Green Gilts carry risks as well as benefits
Will Sir Robert Stheeman become the Green Knight?
In a good sense, he may. The UK’s forthcoming green Gilts — to be issued via the Debt Management Office Stheeman heads — will be a standard fluttering at the spearhead of green finance, blazoning the UK’s adherence to the low carbon transition.
Green bonds are seasoned instruments that have caused few problems. Funds at home and abroad are likely to wolf the green-edged securities, etching a new curve inside the main Gilt one.
With the UK joining France and Germany, the US will have no obvious holdout to point to, and is likely to bring a green Treasury — provided the Democrats can win control of Congress and are not mired in trench warfare.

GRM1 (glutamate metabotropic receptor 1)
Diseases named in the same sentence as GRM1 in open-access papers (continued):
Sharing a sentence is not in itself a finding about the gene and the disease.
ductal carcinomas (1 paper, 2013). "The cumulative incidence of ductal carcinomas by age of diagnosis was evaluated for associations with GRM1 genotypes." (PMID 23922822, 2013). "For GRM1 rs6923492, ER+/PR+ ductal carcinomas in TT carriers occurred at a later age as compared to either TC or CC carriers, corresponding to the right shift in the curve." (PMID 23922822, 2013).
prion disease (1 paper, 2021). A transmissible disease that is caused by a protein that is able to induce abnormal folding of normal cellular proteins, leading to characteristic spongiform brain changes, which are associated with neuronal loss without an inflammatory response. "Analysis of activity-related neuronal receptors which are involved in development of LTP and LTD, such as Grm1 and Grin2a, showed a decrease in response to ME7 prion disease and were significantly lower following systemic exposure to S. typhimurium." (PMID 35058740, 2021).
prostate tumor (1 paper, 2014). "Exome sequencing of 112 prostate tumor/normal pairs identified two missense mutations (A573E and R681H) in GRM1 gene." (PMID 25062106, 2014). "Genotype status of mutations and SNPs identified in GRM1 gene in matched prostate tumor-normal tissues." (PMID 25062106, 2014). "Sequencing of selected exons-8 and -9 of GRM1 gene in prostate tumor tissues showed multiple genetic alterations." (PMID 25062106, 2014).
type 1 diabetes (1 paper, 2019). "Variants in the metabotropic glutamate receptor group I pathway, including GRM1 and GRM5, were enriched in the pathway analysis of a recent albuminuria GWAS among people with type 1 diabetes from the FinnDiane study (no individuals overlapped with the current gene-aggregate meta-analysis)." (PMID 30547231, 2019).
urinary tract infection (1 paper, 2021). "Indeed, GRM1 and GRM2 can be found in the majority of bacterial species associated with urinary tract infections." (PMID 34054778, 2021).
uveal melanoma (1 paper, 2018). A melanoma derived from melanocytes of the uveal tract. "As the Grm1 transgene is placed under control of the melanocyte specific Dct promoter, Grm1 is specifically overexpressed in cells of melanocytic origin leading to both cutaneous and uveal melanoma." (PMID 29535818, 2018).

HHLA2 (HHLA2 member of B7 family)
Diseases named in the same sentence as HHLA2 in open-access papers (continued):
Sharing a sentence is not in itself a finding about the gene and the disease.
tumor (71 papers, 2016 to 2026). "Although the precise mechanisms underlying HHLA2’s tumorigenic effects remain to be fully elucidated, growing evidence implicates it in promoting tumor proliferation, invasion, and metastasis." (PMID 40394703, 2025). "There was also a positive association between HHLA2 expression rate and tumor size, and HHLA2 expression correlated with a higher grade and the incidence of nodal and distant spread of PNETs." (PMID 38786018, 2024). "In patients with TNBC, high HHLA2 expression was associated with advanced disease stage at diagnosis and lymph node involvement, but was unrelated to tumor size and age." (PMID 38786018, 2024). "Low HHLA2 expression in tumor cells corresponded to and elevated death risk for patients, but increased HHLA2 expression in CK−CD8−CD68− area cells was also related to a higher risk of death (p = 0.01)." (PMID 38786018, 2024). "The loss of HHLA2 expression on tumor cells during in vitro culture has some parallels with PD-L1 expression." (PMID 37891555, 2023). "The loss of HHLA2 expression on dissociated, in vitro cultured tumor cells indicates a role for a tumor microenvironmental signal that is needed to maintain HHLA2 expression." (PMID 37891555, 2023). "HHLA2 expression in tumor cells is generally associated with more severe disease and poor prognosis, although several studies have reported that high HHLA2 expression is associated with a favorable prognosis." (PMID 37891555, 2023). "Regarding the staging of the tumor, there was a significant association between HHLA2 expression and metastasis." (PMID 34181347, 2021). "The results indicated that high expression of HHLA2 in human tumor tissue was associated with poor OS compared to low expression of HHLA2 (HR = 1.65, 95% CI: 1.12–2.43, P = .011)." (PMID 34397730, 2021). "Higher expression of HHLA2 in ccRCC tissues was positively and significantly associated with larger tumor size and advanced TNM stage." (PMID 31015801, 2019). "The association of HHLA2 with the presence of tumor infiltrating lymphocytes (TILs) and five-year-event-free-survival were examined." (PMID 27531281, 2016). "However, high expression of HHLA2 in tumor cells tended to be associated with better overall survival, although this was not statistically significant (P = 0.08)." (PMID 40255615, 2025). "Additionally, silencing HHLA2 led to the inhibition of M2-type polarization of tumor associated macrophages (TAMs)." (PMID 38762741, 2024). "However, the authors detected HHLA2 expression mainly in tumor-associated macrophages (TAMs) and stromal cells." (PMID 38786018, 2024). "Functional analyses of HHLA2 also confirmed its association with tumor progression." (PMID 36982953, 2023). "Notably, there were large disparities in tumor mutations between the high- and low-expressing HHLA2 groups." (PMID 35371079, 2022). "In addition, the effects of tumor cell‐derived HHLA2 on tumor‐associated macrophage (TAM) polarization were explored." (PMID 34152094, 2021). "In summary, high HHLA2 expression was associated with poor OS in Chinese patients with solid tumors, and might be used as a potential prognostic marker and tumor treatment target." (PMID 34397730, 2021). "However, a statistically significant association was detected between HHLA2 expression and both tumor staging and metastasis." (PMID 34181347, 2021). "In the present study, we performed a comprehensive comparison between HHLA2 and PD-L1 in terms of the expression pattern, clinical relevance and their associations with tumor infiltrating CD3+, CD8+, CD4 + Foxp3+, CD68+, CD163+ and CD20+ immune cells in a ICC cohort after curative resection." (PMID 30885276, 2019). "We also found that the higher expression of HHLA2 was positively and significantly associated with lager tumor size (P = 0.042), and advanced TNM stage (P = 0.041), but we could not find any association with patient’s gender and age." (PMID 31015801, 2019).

In themselves, green Gilts have no downside. The danger — as with green bonds in general — is that they act as a distraction.
The government might think by issuing green Gilts it had made a big achievement. It would not have. Beyond saving the Treasury a basis point or two and providing useful paper for investors, the benefits are soft: propaganda, essentially.
Much more important is the far harder and non-headline-worthy labour of prodding the financial markets to start leading the drive to net zero emissions, instead of being dragged behind it.
Thanks to Brexit, the UK is having to write its own suite of sustainable finance regulations. It can benefit from being a second mover: in most respects, the EU has gone ahead.
The EU rules are imperfect: too complex in some places, vague and gappy in others. To do better will require all the government’s art. Let’s hope not too much is diverted to designing the perfect green bond.